The game can be found at:
- Social simulation including many NPCs with many different dialogue options and routines
- In-game shop features and economy
- Crafting system
- In-game encyclopedia including information on items and characters
- Developing UI solutions for save and load systems
- Developing Unity editor tools to enable the automatic import of assets from an online database (using RESTful APIs)
- Designing and prototyping user interface menus and assets within Adobe XD
- Developing flexible, forward-compatible UI systems using class inheritance and prefabs
- Working with a localisation text system within the user interface, ensuring that text is properly translated and auto sizes across languages.
Due to the project being in development, I unfortunately cannot include any images of my UI work.
Amber Isle is probably the largest scale project I have worked on to date, so the challenges it posed were much greater than before. The systems I designed had to be very flexible, allowing for forward compatibility and use across many menus in many parts of the game. It was also important to stick to a consistent colour scheme and style guide, to ensure a coherent look for the game. While that is, of course, always an important element of UI design, it was especially important on a project of this scale.
General UI Work
My main focus was implementing UI assets using the Unity UI system, and designing my own code systems that were forward compatible and flexible, able to be used across the project. However, I also designed and created some assets and menus myself - using Adobe XD and vector design programs. I was grateful to be given quite a bit of control over the style of the game and the assets, as it allowed me to develop my own personal style and workflow immensely.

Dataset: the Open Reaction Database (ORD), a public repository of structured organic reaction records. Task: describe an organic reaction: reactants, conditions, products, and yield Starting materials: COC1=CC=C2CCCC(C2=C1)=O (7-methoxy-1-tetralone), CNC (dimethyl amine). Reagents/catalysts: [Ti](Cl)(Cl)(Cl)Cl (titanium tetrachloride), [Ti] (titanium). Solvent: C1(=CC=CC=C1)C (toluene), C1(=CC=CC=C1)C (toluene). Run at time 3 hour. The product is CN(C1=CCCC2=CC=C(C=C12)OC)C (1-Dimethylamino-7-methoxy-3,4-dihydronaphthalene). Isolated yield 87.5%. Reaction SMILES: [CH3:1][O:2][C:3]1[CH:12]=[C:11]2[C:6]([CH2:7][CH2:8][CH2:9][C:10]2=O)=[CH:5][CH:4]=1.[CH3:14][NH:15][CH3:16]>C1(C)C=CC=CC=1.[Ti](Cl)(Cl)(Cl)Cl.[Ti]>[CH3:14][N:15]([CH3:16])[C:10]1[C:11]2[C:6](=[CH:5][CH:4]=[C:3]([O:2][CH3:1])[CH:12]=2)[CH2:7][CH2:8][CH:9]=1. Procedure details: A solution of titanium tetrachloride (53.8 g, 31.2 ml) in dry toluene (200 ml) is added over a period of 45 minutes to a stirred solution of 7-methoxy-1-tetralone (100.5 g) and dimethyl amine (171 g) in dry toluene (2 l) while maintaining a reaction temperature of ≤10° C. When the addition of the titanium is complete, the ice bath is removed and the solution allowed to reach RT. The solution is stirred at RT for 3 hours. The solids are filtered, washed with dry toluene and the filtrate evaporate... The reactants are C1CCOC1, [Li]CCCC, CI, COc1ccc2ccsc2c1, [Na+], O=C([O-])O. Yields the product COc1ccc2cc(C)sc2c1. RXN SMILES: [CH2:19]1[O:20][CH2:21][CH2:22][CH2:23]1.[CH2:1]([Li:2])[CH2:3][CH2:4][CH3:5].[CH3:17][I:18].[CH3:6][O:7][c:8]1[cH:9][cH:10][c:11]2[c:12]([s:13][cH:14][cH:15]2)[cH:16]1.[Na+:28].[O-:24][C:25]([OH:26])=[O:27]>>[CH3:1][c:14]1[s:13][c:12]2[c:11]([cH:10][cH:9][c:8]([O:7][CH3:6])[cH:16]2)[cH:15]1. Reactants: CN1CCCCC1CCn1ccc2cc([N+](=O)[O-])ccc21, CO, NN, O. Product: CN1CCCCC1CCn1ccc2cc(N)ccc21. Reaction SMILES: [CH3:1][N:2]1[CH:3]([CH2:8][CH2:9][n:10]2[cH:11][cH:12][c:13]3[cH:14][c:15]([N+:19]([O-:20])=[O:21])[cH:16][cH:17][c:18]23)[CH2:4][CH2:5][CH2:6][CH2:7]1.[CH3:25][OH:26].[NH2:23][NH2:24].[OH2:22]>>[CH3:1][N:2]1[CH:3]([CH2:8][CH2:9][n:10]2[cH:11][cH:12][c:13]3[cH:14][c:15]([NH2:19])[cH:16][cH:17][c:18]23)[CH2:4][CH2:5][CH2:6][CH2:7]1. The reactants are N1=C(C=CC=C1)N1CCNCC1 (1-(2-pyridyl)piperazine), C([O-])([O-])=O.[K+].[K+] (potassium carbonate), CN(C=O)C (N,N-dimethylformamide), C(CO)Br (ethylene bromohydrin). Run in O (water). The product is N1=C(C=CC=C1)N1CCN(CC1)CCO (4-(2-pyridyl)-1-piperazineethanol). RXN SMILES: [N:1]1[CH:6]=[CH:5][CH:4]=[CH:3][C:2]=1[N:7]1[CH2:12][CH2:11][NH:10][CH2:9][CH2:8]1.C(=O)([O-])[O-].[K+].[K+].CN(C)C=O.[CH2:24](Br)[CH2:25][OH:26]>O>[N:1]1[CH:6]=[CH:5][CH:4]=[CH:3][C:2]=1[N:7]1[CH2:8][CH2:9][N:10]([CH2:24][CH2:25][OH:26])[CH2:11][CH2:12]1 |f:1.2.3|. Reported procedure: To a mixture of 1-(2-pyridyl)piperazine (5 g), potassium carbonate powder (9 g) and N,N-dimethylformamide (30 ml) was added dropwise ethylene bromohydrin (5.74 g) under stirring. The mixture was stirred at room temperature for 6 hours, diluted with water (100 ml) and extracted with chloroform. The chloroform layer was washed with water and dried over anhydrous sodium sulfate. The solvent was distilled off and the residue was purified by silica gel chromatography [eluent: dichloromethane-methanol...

Save + Load System
One of the big systems I worked on was the development of the front and back-end of a save file system. This system allowed players to save their game file at any time, storing information such as the time of day, the local time the player saved the game at, the current amount of money the player has, and more. The back-end of this system used JSON file serialisation to safely store and load the information.
My biggest undertaking during my time on this project, the asset importer is an editor tool used to automatically import models, textures, materials, and set up characters within the project - all at the press of a button. It uses REST APIs to access online databases that store these files, downloads them into the project, creates materials by detecting the normal and base colour maps of textures, and assigns said materials to imported models. It was important that everything had a consistent naming scheme in order for the system to work. The API requests required custom JSON parameters and multiple steps of authorisation in order to access the files.